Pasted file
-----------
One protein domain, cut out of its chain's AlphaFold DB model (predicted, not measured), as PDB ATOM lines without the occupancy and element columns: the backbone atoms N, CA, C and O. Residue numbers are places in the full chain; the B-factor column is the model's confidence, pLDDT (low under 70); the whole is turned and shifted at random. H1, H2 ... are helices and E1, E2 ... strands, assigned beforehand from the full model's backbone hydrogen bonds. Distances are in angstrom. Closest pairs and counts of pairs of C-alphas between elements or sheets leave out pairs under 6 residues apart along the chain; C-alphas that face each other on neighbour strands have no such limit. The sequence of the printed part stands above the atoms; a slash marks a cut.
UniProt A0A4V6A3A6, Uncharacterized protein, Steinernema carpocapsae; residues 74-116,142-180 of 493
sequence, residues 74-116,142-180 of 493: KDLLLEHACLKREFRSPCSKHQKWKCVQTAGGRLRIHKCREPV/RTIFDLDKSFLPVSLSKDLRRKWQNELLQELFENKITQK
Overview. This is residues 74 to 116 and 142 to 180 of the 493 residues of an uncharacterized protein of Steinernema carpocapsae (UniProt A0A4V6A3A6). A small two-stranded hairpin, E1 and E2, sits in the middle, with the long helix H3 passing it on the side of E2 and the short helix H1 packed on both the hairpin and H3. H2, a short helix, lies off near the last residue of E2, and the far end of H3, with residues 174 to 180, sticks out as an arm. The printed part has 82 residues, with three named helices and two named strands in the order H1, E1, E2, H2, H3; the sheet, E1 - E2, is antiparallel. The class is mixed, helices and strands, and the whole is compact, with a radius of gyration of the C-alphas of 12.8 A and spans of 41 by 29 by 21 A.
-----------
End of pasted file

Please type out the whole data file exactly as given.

One protein domain, cut out of its chain's AlphaFold DB model (predicted, not measured), as PDB ATOM lines without the occupancy and element columns: the backbone atoms N, CA, C and O. Residue numbers are places in the full chain; the B-factor column is the model's confidence, pLDDT (low under 70); the whole is turned and shifted at random. H1, H2 ... are helices and E1, E2 ... strands, assigned beforehand from the full model's backbone hydrogen bonds. Distances are in angstrom. Closest pairs and counts of pairs of C-alphas between elements or sheets leave out pairs under 6 residues apart along the chain; C-alphas that face each other on neighbour strands have no such limit. The sequence of the printed part stands above the atoms; a slash marks a cut.
UniProt A0A4V6A3A6, Uncharacterized protein, Steinernema carpocapsae; residues 74-116,142-180 of 493
sequence, residues 74-116,142-180 of 493: KDLLLEHACLKREFRSPCSKHQKWKCVQTAGGRLRIHKCREPV/RTIFDLDKSFLPVSLSKDLRRKWQNELLQELFENKITQK
Overview. This is residues 74 to 116 and 142 to 180 of the 493 residues of an uncharacterized protein of Steinernema carpocapsae (UniProt A0A4V6A3A6). A small two-stranded hairpin, E1 and E2, sits in the middle, with the long helix H3 passing it on the side of E2 and the short helix H1 packed on both the hairpin and H3. H2, a short helix, lies off near the last residue of E2, and the far end of H3, with residues 174 to 180, sticks out as an arm. The printed part has 82 residues, with three named helices and two named strands in the order H1, E1, E2, H2, H3; the sheet, E1 - E2, is antiparallel. The class is mixed, helices and strands, and the whole is compact, with a radius of gyration of the C-alphas of 12.8 A and spans of 41 by 29 by 21 A.